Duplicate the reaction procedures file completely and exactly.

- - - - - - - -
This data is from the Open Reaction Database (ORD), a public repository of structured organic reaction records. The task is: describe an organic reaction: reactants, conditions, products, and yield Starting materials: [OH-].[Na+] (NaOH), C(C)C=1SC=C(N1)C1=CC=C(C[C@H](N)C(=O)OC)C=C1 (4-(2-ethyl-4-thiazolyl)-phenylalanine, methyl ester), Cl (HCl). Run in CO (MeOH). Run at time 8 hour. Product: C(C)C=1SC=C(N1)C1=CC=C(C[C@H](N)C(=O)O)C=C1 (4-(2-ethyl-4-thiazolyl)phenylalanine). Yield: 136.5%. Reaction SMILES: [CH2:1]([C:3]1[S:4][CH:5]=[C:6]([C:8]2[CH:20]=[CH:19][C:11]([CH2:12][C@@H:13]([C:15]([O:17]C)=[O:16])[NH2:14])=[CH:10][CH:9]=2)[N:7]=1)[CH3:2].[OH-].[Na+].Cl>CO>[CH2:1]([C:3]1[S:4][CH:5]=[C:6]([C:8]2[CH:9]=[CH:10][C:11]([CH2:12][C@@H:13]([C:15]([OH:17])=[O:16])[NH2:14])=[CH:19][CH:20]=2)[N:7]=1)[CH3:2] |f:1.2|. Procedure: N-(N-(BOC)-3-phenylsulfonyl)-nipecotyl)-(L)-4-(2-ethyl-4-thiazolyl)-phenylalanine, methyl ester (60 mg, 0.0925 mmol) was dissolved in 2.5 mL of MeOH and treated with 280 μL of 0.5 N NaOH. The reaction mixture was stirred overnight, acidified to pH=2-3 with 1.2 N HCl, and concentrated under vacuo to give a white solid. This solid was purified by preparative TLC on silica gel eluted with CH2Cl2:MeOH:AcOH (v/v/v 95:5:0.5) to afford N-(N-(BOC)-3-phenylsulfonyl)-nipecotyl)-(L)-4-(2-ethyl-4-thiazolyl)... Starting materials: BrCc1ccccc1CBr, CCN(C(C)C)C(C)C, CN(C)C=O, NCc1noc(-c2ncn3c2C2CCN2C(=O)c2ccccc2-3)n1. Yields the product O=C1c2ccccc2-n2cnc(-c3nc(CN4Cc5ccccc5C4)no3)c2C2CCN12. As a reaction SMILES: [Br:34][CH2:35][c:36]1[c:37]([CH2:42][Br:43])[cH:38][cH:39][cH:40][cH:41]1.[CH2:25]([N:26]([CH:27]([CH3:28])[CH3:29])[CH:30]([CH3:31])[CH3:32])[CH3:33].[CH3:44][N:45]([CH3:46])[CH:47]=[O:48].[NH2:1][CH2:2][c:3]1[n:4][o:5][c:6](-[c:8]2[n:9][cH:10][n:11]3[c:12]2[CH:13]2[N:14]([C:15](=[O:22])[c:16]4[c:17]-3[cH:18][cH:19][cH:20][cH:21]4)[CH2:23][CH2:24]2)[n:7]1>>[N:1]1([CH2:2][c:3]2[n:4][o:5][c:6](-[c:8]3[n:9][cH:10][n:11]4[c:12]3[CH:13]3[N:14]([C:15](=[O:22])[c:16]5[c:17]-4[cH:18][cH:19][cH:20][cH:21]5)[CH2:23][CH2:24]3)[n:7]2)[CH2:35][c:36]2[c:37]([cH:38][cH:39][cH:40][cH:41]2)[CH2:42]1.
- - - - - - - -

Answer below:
This data is from the Open Reaction Database (ORD), a public repository of structured organic reaction records. The task is: describe an organic reaction: reactants, conditions, products, and yield Starting materials: [OH-].[Na+] (NaOH), C(C)C=1SC=C(N1)C1=CC=C(C[C@H](N)C(=O)OC)C=C1 (4-(2-ethyl-4-thiazolyl)-phenylalanine, methyl ester), Cl (HCl). Run in CO (MeOH). Run at time 8 hour. Product: C(C)C=1SC=C(N1)C1=CC=C(C[C@H](N)C(=O)O)C=C1 (4-(2-ethyl-4-thiazolyl)phenylalanine). Yield: 136.5%. Reaction SMILES: [CH2:1]([C:3]1[S:4][CH:5]=[C:6]([C:8]2[CH:20]=[CH:19][C:11]([CH2:12][C@@H:13]([C:15]([O:17]C)=[O:16])[NH2:14])=[CH:10][CH:9]=2)[N:7]=1)[CH3:2].[OH-].[Na+].Cl>CO>[CH2:1]([C:3]1[S:4][CH:5]=[C:6]([C:8]2[CH:9]=[CH:10][C:11]([CH2:12][C@@H:13]([C:15]([OH:17])=[O:16])[NH2:14])=[CH:19][CH:20]=2)[N:7]=1)[CH3:2] |f:1.2|. Procedure: N-(N-(BOC)-3-phenylsulfonyl)-nipecotyl)-(L)-4-(2-ethyl-4-thiazolyl)-phenylalanine, methyl ester (60 mg, 0.0925 mmol) was dissolved in 2.5 mL of MeOH and treated with 280 μL of 0.5 N NaOH. The reaction mixture was stirred overnight, acidified to pH=2-3 with 1.2 N HCl, and concentrated under vacuo to give a white solid. This solid was purified by preparative TLC on silica gel eluted with CH2Cl2:MeOH:AcOH (v/v/v 95:5:0.5) to afford N-(N-(BOC)-3-phenylsulfonyl)-nipecotyl)-(L)-4-(2-ethyl-4-thiazolyl)... Starting materials: BrCc1ccccc1CBr, CCN(C(C)C)C(C)C, CN(C)C=O, NCc1noc(-c2ncn3c2C2CCN2C(=O)c2ccccc2-3)n1. Yields the product O=C1c2ccccc2-n2cnc(-c3nc(CN4Cc5ccccc5C4)no3)c2C2CCN12. As a reaction SMILES: [Br:34][CH2:35][c:36]1[c:37]([CH2:42][Br:43])[cH:38][cH:39][cH:40][cH:41]1.[CH2:25]([N:26]([CH:27]([CH3:28])[CH3:29])[CH:30]([CH3:31])[CH3:32])[CH3:33].[CH3:44][N:45]([CH3:46])[CH:47]=[O:48].[NH2:1][CH2:2][c:3]1[n:4][o:5][c:6](-[c:8]2[n:9][cH:10][n:11]3[c:12]2[CH:13]2[N:14]([C:15](=[O:22])[c:16]4[c:17]-3[cH:18][cH:19][cH:20][cH:21]4)[CH2:23][CH2:24]2)[n:7]1>>[N:1]1([CH2:2][c:3]2[n:4][o:5][c:6](-[c:8]3[n:9][cH:10][n:11]4[c:12]3[CH:13]3[N:14]([C:15](=[O:22])[c:16]5[c:17]-4[cH:18][cH:19][cH:20][cH:21]5)[CH2:23][CH2:24]3)[n:7]2)[CH2:35][c:36]2[c:37]([cH:38][cH:39][cH:40][cH:41]2)[CH2:42]1.